That goes for that, it also goes for slang, you know, making sure you're careful about any words that you use that people wouldn't have used during that period. Clothing, landmarks, so the appearance of certain buildings; sometimes people are super specific, and they will catch you on those little details.
So, you've got to be super careful and really, really check and double-check, and even consider looking into having a fact checker help you with some of that stuff; someone who's got a lot of knowledge about that period or about a particular subject are, just to help you catch some of those moments where readers will be pulled out of a story.
Orna Ross: Absolutely. I honestly think there is a band of historical fiction readers who just read historical fiction to catch you out and write their email or give you the review that tells you where you went wrong.
Michael La Ronn: Yeah, it's a tough genre to do research for, for sure. That's why I write contemporary stuff.
Where can ALLi members find the IngramSpark discount code?
Michael La Ronn: All right. One more question. We'll just end with a perennial question that we get all the time, Orna, where can members find their IngramSpark discount code?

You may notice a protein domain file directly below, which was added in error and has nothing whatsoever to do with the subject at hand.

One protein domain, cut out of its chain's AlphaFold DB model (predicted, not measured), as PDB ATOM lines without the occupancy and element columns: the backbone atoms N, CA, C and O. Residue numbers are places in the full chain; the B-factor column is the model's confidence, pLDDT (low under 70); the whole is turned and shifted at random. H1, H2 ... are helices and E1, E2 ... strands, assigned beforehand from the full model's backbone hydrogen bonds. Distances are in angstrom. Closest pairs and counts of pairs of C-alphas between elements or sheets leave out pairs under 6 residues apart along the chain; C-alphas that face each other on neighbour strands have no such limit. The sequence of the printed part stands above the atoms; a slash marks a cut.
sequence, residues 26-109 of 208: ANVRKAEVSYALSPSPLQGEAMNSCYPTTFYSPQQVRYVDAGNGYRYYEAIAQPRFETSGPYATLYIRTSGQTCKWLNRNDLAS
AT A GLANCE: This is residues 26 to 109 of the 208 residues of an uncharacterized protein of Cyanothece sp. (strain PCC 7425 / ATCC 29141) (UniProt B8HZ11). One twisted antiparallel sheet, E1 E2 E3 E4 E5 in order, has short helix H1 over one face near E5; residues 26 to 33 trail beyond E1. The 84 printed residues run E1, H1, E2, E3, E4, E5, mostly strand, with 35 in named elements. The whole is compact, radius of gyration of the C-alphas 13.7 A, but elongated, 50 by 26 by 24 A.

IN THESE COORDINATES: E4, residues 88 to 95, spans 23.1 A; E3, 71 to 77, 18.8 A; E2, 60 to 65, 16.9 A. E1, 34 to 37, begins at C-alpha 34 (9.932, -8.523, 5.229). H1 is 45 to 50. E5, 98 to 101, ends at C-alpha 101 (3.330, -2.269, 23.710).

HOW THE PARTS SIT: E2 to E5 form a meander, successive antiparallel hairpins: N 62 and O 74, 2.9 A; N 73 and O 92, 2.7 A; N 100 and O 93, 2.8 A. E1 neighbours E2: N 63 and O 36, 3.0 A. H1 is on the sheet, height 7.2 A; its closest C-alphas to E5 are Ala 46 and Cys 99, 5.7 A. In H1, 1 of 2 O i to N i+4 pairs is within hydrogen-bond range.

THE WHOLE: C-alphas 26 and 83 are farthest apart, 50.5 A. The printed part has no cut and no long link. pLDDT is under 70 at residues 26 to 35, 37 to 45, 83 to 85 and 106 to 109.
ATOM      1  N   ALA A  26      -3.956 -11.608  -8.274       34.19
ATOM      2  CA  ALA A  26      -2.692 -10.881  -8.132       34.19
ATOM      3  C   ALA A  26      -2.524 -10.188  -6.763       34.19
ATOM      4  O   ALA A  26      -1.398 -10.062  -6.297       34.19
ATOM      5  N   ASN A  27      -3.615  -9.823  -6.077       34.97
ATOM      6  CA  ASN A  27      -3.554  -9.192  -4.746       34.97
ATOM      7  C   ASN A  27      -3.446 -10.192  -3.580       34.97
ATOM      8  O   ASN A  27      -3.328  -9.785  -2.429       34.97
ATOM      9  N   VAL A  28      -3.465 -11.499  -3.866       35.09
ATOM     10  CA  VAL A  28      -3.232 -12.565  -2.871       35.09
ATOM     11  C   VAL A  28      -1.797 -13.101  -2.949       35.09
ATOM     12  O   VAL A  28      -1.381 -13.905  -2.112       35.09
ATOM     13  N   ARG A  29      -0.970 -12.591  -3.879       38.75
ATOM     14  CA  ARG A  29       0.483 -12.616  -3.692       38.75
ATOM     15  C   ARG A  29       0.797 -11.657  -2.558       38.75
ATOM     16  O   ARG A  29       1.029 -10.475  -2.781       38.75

Orna Ross: Okay members, your IngramSpark code is on the same page as all your other discount codes. You'll find it under discounts and deals in the member zone. So, you have to log in and then you navigate to the discounts and deals page in your profile, and there it is among the others.
Michael La Ronn: All right. Well, I think we're at time.
Orna Ross: Okay, that's great. So, thank you so much. We'll have somebody else here next month, Michael is unavailable and I'm not sure who that will be yet, but we will be back, same time next month, with more member questions answered for you.
So, if you're a member, please do send your questions through. Again, you'll find the place to do that in the member zone. I think it's allianceindependentauthors.org/member-qa
We'll be here next time. In the meantime, if you need a more urgent answer to your question and it's not one for public airing, you can, of course, as always just email the member desk at [email protected].
So, until next time, happy writing and happy publishing.
Michael La Ronn: Alright, take care everybody.
Orna Ross: Bye, bye now.